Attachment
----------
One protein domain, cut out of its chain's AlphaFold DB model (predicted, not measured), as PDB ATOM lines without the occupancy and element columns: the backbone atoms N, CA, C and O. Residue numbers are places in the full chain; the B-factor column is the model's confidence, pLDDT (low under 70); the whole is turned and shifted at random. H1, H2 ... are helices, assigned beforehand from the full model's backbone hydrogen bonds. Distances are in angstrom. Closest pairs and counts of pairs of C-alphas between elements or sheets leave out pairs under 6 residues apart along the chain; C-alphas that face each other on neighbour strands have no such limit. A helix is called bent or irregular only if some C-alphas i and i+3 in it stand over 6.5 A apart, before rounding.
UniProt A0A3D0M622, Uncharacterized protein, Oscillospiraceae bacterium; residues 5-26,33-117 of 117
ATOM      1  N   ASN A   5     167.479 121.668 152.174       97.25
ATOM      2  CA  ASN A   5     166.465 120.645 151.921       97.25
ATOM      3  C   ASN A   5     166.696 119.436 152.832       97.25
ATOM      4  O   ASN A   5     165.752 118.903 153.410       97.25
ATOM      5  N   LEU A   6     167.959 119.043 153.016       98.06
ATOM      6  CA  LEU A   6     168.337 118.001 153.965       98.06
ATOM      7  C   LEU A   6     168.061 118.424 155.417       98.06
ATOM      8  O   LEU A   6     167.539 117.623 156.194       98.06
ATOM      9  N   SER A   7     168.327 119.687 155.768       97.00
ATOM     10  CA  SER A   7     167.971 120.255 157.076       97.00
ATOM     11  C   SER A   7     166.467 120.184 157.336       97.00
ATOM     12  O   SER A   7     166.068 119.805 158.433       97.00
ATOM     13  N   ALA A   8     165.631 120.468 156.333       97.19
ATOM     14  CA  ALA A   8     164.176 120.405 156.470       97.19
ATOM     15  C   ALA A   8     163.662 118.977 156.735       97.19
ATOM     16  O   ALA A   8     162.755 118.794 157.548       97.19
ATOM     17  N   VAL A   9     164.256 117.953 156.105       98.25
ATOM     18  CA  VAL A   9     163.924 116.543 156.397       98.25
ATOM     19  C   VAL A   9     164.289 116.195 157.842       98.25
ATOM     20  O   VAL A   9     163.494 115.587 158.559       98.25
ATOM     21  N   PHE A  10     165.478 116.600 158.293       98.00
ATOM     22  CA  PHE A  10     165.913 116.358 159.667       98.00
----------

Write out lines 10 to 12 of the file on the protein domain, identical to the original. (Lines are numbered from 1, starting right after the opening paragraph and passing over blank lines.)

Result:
ATOM      9  N   SER A   7     168.327 119.687 155.768       97.00
ATOM     10  CA  SER A   7     167.971 120.255 157.076       97.00
ATOM     11  C   SER A   7     166.467 120.184 157.336       97.00